Feeding & Swallowing Therapy

As young children begin the transition from puree baby foods to table foods, preferences are quickly developed. Temperatures, colors, and textures may influence whether a child will try and like new foods. Many parents consider their child to be a so called “picky eater”. However, certain behaviors during meals should raise these questions.

Is this a picky eater situation or is this a problem eater situation? Could this be an avoidant restrictive food intake disorder or swallowing disorder?


Signs that this is more than picky eating.

  • Ongoing poor weight gain or weight loss
  • Ongoing choking, gagging or coughing during meals, gagging while trying or at the sight or smell of certain foods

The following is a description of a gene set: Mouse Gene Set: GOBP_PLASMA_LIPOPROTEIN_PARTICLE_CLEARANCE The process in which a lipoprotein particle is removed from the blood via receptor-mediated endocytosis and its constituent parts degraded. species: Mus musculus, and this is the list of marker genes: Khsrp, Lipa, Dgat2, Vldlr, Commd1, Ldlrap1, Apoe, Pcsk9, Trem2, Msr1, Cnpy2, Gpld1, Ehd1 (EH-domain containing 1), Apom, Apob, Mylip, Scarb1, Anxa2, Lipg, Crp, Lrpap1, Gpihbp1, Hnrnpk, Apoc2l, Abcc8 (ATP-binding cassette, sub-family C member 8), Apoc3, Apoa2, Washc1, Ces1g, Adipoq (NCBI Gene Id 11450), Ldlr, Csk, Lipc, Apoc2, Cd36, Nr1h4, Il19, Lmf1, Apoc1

• Ongoing problems with vomiting
  • More than one incident of nasal reflux
  • History of a traumatic choking incident
  • History of eating and breathing coordination problems, with ongoing respiratory issues
  • Parents reporting child as being “picky” at 2 years old or older at well child checks
  • Inability to transition to baby food purees by 10 months of age
  • Inability to accept any table food solids by 12 months of age
  • Inability to transition from breast or bottle to a cup by 16 months of age
  • Has not weaned off baby foods by 16 months of age
  • Aversion or avoidance of all foods in specific texture or nutrition group
  • Food range of less than 20 foods, especially if foods are being dropped over time with no new foods replacing those lost
  • An infant who cries and/or arches at most meals
  • Melas are battles, cooking several different meals

Does my child need Feeding or Swallowing Therapy?

If you are worried about your child being more than a “picky eater” consulting a speech language pathologist who is trained in feeding and swallowing disorders is the first step. The feeding specialist will be able to determine if your child is going through a typical phase or recommend further evaluation and intervention.